CEOs in October were wary about the economy, but hopes for a better start to 2011 are rising. Chief Executive magazine's CEO Confidence Index, the nation's leading monthly CEO Confidence Index, remained flat in October, rising only 1.3 percent to 87.4. The Business Condition Index showed the largest percentage gain, rising 9.2 percent to 91.5. Gains in this component of the index are the result of a larger number of CEOs expecting to see the business environment and economy to show gradual improvement over the next quarter. While 50 percent of responding CEOs predict no change in the economy over the next quarter, 34.4 percent forecast gradual growth – an increase of more than 7 percent. The Current Confidence Index, a sub index that calculates CEO confidence in current employment, capital spending and economic conditions, fell to 56.2, a loss of 10.9 percent. In the survey, 76.8 percent of CEOs rate business conditions as "bad", 19.0 percent rated business conditions "normal" and only 4.3 percent rated current business conditions as "good."

The total net worth of the Walton family is $89.6 billion. All this wealth was created by a farm boy from Boone County, Missouri. Some people think this a very good thing, others view it as a very bad thing. I'm in the former group, as someone who emigrated here fifty years ago to benefit from this "land of opportunity." I'm curious to know where my readers stand and why. Any comments?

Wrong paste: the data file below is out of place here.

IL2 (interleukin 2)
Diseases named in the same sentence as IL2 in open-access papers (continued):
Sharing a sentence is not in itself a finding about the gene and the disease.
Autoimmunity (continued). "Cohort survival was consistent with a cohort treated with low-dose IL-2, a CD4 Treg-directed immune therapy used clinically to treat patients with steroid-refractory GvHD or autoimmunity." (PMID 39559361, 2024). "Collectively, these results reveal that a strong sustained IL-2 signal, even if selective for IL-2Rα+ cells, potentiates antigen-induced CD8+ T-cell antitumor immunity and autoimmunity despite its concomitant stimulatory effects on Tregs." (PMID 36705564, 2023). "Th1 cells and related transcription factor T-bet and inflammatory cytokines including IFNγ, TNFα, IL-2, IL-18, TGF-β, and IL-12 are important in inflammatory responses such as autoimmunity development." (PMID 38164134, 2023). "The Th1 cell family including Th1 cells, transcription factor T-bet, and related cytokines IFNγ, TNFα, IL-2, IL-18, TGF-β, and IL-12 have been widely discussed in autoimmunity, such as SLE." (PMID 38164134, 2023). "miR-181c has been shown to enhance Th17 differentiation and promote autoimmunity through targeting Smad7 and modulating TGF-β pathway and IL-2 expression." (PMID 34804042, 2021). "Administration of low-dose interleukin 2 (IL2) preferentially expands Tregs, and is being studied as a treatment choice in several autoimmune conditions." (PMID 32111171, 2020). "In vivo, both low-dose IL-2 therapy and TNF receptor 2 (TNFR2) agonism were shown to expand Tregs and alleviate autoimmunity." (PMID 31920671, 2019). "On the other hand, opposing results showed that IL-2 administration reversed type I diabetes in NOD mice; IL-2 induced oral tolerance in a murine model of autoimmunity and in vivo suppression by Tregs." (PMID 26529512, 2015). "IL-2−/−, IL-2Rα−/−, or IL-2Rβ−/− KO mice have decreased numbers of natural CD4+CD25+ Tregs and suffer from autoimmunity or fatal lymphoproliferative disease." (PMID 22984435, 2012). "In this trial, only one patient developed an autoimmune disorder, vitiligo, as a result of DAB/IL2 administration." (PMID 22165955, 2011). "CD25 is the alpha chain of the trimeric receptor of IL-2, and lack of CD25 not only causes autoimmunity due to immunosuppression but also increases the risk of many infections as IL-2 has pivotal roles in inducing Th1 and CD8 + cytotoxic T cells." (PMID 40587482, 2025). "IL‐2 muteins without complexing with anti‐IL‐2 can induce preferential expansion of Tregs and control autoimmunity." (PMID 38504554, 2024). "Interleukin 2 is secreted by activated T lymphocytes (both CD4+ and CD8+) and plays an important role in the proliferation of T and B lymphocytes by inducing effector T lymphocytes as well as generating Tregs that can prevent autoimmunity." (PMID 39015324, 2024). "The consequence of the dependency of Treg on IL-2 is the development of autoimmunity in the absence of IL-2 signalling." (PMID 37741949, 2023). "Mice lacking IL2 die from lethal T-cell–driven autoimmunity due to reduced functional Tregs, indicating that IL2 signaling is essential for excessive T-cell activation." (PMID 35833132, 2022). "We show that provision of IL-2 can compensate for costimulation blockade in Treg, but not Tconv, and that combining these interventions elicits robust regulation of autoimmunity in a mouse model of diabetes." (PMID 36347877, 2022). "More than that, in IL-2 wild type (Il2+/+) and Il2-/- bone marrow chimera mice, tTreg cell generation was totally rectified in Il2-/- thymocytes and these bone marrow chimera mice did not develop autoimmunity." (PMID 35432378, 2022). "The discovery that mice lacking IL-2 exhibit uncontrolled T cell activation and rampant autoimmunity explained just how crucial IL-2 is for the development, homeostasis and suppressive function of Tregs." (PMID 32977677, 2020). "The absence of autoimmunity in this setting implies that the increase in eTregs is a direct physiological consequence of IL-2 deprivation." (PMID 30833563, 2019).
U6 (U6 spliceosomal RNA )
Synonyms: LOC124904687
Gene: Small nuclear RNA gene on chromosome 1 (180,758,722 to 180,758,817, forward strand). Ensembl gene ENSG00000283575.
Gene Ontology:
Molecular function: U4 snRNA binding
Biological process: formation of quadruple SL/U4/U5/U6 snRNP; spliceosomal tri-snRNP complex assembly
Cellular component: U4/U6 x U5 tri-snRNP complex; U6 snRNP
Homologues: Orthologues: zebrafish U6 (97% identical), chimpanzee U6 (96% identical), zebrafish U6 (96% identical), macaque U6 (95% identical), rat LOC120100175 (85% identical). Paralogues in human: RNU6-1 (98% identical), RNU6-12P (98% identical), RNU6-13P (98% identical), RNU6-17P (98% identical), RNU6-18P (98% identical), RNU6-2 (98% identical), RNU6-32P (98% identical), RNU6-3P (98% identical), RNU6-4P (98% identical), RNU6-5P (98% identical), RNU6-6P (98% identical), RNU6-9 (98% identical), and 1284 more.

Saturday, November 6, 2010

The Tide Rises The Tide Falls, a poem by Longfellow.

Post 579 - Henry Wadsworth Longfellow (1807 – 1882) was born in Portland, Maine, and studied at Bowdoin College. After spending time in Europe, he became a professor at Bowdoin and, later, at Harvard College. The rapidity with which American readers embraced Longfellow was unparalleled in publishing history in the United States; by 1874, he was earning $3,000 per poem. His popularity spread throughout Europe as well and his poetry was translated during his lifetime into Italian, French, German, and other languages.

The Tide Rises The Tide Falls.

The tide rises, the tide falls,
The twilight darkens, the curlew calls;
Along the sea-sands damp and brown
The traveler hastens toward the town,
And the tide rises, the tide falls.
Darkness settles on roofs and walls,
But the sea, the sea in darkness calls;
The little waves, with their soft, white hands
Efface the footprints in the sands,
And the tide rises, the tide falls.
The morning breaks; the steeds in their stalls
Stamp and neigh, as the hostler calls;
The day returns, but nevermore
Returns the traveler to the shore.
And the tide rises, the tide falls